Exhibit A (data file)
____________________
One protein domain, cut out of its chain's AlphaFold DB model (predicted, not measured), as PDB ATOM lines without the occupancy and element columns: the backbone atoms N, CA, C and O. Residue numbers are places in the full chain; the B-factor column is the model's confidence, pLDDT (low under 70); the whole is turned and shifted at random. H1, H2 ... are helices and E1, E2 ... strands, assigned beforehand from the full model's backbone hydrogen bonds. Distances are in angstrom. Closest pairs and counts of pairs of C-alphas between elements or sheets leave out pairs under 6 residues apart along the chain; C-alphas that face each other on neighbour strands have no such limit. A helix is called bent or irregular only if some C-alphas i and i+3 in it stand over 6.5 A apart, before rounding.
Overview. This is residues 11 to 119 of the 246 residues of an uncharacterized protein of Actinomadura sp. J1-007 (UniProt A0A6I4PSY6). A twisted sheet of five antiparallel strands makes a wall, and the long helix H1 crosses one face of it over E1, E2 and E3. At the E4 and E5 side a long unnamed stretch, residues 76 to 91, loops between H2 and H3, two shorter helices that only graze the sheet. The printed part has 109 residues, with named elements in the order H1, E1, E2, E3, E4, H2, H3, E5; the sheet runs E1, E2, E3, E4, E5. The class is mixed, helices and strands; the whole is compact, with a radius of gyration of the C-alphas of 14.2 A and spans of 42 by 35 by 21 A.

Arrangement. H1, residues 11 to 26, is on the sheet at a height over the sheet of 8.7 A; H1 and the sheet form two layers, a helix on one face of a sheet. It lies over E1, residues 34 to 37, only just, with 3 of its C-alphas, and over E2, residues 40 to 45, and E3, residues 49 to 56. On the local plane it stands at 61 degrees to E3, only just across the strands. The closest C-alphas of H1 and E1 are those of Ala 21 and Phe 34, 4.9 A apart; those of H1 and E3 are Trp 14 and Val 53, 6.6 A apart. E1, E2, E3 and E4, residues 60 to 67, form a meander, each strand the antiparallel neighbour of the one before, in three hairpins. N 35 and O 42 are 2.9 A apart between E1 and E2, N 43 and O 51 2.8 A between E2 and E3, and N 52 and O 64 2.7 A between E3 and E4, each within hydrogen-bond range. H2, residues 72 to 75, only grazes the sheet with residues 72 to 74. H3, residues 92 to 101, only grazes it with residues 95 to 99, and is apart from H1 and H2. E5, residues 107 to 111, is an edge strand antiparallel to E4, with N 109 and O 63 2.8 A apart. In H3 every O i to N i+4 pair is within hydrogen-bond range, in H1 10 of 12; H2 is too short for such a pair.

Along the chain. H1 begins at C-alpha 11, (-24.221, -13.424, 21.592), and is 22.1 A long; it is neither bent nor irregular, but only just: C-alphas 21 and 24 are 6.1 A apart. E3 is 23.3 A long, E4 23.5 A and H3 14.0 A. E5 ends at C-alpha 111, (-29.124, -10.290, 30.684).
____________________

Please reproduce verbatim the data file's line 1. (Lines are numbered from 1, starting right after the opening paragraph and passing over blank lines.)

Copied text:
Overview. This is residues 11 to 119 of the 246 residues of an uncharacterized protein of Actinomadura sp. J1-007 (UniProt A0A6I4PSY6). A twisted sheet of five antiparallel strands makes a wall, and the long helix H1 crosses one face of it over E1, E2 and E3. At the E4 and E5 side a long unnamed stretch, residues 76 to 91, loops between H2 and H3, two shorter helices that only graze the sheet. The printed part has 109 residues, with named elements in the order H1, E1, E2, E3, E4, H2, H3, E5; the sheet runs E1, E2, E3, E4, E5. The class is mixed, helices and strands; the whole is compact, with a radius of gyration of the C-alphas of 14.2 A and spans of 42 by 35 by 21 A.